Researchers are finding that it doesn’t take much to sustain a permanent disability due to a traumatic brain injury (TBI). Any jolt or blow to the head can lead to a brain injury and symptoms may not manifest themselves for days – or even years. This is why the Centers for Disease Control and Prevention (CDC) has labeled TBI the “Silent Epidemic.”
During Brain Injury Awareness Month, the CDC is emphasizing that whether a TBI is caused by a fall in the home or the playground, a car crash, or being struck by another person or an object, the outcome can be devastating and result in lifelong disability.
The CDC says that currently, some 3.5 million people live with a TBI in the U.S. and that some 1.7 people sustain a TBI each year. Approximately 52,000 people die annually as the result of brain injuries. According to the CDC, TBI is a contributing factor in almost one-third of all injury accident deaths in the country. Traffic accidents are the leading cause of TBI-related death.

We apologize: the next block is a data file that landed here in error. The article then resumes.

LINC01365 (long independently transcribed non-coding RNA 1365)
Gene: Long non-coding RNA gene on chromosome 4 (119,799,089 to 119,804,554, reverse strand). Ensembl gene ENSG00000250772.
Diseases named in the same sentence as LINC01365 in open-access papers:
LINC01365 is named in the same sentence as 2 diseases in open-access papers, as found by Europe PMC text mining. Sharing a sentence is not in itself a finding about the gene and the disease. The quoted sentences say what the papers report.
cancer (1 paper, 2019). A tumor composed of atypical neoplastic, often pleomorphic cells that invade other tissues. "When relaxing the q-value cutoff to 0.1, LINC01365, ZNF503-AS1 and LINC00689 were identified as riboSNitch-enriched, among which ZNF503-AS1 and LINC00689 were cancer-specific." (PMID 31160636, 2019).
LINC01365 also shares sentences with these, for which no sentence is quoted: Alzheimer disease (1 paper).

And while TBI’s in the United States continue to be a serious problem, the CDC says that many of them are preventable and have outlined various ways to reduce the risk of being a victim while out on the road. They include:
- Wearing seatbelts.
- Never driving while impaired.
- Avoiding distractions like texting, eating, or using a cell phone while driving.
- Always wearing a helmet and making sure children are wearing helmets while riding a bicycle.
A traumatic brain injury not only affects the victim, but also affects their entire family. TBI’s can lead to a lifetime of medical bills, special care, and rehabilitation – and can affect a person’s ability to get a job, do simple household tasks or drive a car. If you or a loved one has suffered a TBI due to the negligence of another, call the traumatic brain injury attorneys at Farah & Farah at (800) 533-3555 or contact us online. We can help you and your family.